Tags

, , , , , , ,

auctionsignA large nationwide auction firm conducts real estate auctions, and charges their buyers a 10% buyer’s premium.

A smaller regional auction firm conducts real estate auctions and does not charge a buyer’s premium.

    • The large nationwide firm notes in their advertising, “10% buyer’s premium applies.”
    • The smaller regional firm notes in their advertising, “No buyer’s premium.”

All okay here? I think so.

In fact, it would appear both auction firms are acting in compliance with the law and all ethical parameters.

Most states require that if an auctioneer is charging a buyer’s premium, that such is noted in their advertising. Although not required by any state law, an auctioneer not charging a buyer’s premium would have a similar common law duty to note such in their advertising.

Charging a buyer’s premium without disclosure might be interpreted as a “bait and switch” tactic. “Come to our auction … and now that you’re here and have purchased, here’s your invoice with our 10% up-charge.”

Similarly, not charging it without disclosure might be interpreted as not fulfilling fiduciary duty. Bidders — assuming there is a buyer’s premium — go to another auction instead where it’s advertised “no buyer’s premium.”

Let’s say the large nationwide firm is upset by the smaller regional firm because they advertise “No buyer’s premium,” (attractive to buyers — they pay less?) to differentiate themselves from the larger nationwide firm. Is there a valid claim here? Almost certainly not.

Or, let’s say the smaller regional firm is upset by the large nationwide firm because they advertise “10% buyer’s premium,” (attractive to sellers — they pay less?) to differentiate themselves from the smaller regional firm. Is there a valid claim here? Again, almost certainly not.

Tort law which involves libel or slander requires that the communication (in writing or spoken) be false information. In these cases, these firms are dispensing correct (true) information. So, no slander and no libel here.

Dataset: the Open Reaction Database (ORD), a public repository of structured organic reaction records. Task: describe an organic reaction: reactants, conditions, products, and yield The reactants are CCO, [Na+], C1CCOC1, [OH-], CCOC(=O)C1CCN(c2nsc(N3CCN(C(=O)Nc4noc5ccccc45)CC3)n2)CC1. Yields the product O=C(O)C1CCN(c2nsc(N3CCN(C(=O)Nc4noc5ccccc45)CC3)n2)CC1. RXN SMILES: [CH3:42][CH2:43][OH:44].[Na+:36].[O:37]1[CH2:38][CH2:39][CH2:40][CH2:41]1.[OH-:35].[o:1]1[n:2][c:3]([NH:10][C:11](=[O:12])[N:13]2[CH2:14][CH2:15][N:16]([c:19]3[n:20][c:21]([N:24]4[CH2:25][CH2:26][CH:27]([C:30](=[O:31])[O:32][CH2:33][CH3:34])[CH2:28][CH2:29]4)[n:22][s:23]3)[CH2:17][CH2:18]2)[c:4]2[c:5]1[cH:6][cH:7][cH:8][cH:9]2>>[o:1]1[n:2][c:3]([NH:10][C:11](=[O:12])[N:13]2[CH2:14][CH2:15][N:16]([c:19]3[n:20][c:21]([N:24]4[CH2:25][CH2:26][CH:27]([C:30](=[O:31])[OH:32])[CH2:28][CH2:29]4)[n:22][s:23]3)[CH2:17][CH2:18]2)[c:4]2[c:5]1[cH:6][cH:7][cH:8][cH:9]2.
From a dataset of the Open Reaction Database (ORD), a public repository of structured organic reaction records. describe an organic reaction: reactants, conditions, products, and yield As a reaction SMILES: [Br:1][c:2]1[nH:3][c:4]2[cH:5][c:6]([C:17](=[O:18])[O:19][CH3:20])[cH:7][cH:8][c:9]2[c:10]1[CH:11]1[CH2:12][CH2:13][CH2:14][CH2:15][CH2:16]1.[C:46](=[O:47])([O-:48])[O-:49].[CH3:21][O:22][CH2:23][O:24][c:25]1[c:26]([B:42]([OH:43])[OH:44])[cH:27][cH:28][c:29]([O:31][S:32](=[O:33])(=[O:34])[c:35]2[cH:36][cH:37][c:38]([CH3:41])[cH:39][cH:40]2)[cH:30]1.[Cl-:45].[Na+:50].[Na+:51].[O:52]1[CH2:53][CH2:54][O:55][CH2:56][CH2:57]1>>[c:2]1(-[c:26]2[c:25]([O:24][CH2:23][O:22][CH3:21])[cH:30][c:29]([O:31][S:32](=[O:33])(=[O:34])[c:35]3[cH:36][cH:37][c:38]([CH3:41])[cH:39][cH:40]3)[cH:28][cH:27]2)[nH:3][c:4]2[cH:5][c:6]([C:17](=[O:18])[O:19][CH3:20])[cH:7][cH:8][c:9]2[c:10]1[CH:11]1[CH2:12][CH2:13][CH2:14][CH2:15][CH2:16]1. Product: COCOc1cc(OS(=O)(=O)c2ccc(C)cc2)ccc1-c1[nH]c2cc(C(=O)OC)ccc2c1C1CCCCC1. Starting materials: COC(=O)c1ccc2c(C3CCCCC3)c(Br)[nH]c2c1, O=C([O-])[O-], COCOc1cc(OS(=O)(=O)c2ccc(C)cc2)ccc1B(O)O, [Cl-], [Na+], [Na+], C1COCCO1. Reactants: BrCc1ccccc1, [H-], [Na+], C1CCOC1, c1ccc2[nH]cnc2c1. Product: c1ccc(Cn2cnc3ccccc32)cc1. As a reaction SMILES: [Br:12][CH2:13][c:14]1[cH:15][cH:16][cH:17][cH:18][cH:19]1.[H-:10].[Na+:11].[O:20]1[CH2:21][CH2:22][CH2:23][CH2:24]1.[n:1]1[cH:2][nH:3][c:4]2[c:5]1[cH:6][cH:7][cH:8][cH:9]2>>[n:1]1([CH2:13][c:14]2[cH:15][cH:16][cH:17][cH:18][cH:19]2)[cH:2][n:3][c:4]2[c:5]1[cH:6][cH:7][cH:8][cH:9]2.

Generally, any auctioneer could advertise that he “does” or “doesn’t” charge something. For instance, we do charge for parking, or do not charge for parking; we do charge for a bid number, or do not charge for a bid number …

I’m unclear on the details, but it appears that some larger auction firms charging buyer’s premiums are filing complaints and/or lawsuits against auctioneers who are advertising that they don’t charge a buyer’s premium.

False advertising is regulated federally by the Federal Trade Commission. As well, each state has laws relating to unfair competition.

It would appear that if advertising is true, and not misleading, that it is certainly permitted under the laws in the United States.

If I had to pick a side, I would choose an auctioneer’s right to advertise he doesn’t charge a buyer’s premium (if he doesn’t) over someone claiming he can’t advertise that fact due to their charging a buyer’s premium (if they do.)

If litigated, and some other conclusion is reached, I suspect an appeal would be prudent — for the benefit of all auctioneers.

Mike Brandly, Auctioneer, CAI, AARE has been an auctioneer and certified appraiser for over 30 years. His company’s auctions are located at: Mike Brandly, Auctioneer, Keller Williams Auctions and Goodwill Columbus Car Auction. His Facebook page is: www.facebook.com/mbauctioneer. He serves as Adjunct Faculty at Columbus State Community College and is Executive Director of The Ohio Auction School.